Is Customer Loyalty Overrated?
POSTED : January 23, 2017
BY : Concentrix Catalyst

In a recent article in the Harvard Business Review, the title says that “Customer Loyalty Is Overrated.”

“The death of sustainable competitive advantage has been greatly exaggerated,” the article asserts. “Competitive advantage is as sustainable as it has always been. What is different today is that in a world of infinite communication and innovation, many strategists seem convinced that sustainability can be delivered only by constantly making a company’s value proposition the conscious consumer’s rational or emotional first choice. They have forgotten, or they never understood, the dominance of the subconscious mind in decision making. For fast thinkers, products and services that are easy to access and that reinforce comfortable buying habits will over time trump innovative but unfamiliar alternatives that may be harder to find and require forming new habits.”

What’s more, the article states: “Beware of falling into the trap of constantly updating your value proposition and branding. And any company, whether it is a large established player, a niche player, or a new entrant, can sustain the initial advantage provided by a superior value proposition by understanding and following the four rules of cumulative advantage.”

According to the article, the four rules of Cumulative Advantage are:

  1. Become popular early
  2. Design for habit
  3. Keep communication simple
  4. Innovate inside the brand

But changes in technology or other features should ideally be introduced in a manner that allows the new version of a product or service to retain the cumulative advantage of the old.

Clay Walton-House, practice leader – customer retention & loyalty, Concentrix Catalyst, offered Loyalty360 his opinions of the article.

“The authors compare companies with hugely different value propositions and business models; pointing to Tide and Southwest Airlines in the same sweeping statement belies the vast differences in how consumers engage with those respective brands, and the psychology of how customers choose where to spend their money,” Walton-House explained.

CPG brands often compete on simple value propositions related to product quality, Walton-House added.

“They win and lose solely based on differentiation of product, price, and how it’s messaged,” he said. “Other industries like airlines, financial services, telecom, or hospitality, for example, have a slew of other factors and complexities to consider in the end-to-end customer experience. These factors contribute largely to how consumers perceive a brand and whether loyalty is generated. For example, as a business traveler, I may love American Airlines’ up-to-date planes, the brand and message they send, and the benefits offered via their mileage program—but if they lose my baggage a couple times and cancel flights due to poor scheduling, well they are out of luck—my money is going elsewhere. These are complexities in managing a complicated customer experience that Tide does not have to worry about.”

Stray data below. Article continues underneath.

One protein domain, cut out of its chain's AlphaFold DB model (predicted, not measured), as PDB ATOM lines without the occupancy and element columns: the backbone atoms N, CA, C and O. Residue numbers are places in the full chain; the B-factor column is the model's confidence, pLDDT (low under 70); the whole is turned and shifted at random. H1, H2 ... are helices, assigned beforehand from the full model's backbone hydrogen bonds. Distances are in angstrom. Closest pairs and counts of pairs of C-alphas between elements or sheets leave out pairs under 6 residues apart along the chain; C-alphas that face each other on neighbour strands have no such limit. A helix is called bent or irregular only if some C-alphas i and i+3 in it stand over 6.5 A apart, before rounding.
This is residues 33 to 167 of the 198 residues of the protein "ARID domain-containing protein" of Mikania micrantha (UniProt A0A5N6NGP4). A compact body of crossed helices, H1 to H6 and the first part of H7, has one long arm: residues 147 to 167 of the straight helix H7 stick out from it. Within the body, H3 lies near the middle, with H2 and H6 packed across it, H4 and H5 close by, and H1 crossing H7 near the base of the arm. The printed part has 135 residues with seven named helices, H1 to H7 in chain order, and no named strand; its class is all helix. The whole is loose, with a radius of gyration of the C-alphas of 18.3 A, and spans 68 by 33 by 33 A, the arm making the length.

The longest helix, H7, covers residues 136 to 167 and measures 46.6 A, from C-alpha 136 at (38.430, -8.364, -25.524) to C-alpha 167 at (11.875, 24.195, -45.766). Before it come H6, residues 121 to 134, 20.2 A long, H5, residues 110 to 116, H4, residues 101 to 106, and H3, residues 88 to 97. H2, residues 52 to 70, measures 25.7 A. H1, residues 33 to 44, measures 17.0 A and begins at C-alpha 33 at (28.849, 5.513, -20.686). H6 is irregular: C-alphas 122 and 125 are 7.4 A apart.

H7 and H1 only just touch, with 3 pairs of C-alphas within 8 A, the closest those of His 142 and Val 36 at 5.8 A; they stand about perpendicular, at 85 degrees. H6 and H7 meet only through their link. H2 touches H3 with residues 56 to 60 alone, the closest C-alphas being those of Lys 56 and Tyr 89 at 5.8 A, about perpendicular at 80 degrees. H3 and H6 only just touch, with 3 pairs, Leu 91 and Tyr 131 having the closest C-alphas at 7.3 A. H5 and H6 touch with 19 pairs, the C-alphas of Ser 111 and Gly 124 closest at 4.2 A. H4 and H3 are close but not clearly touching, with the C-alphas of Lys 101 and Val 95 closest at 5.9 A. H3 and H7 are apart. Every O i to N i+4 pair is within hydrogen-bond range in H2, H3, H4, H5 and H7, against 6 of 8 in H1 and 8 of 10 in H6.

The core thesis of the authors’ argument is that loyalty is driven as much by making a consumer’s choice easy, as it is by making that choice a perfect match for their needs, Walton-House noted.

“The core of this argument is a truism in today’s consumer economy due to the scarcity of time in the average consumer’s life,” he explained. “The modern paradigms for customer experience are ease, simplicity, and speed—without these, there is what we often call an engagement tax on consumers, which detracts from their satisfaction in the relationship with the brand.”

The reality, Walton-House said, is that loyalty is an outcome of a very complicated set of consumer psychological processes that determine choice—the choice to continue engaging with a brand or to turn to another.

“This choice is driven both by easing the choice itself for consumers, as the authors argue, but also by continuing to stay ahead of what consumers need,” he said. “The answer is not one or the other, but both—as is often the case with complicated consumer psychology: there is a network of factors that contribute to decision making, whether conscious or not.”

Walton-House said that the exemplary brands the authors hold up in this article (Google, Facebook, and Amazon) are examples of exactly that—they have aggressively invested in both making it easy for consumers to continue choosing them, while developing new experiences, tools, and services that meet known and unknown needs of the customers they seek to make loyal.

“So is customer loyalty overrated, as the name of the article implies?” Walton-House posed. “Not so long as companies still seek to retain and monetize consumers. Until that corporate objective fades away (hint: it never will), solving for the complete set of consumers’ behavioral drivers—both their needs and ease of decision-making—will be the evolving game brands play.”

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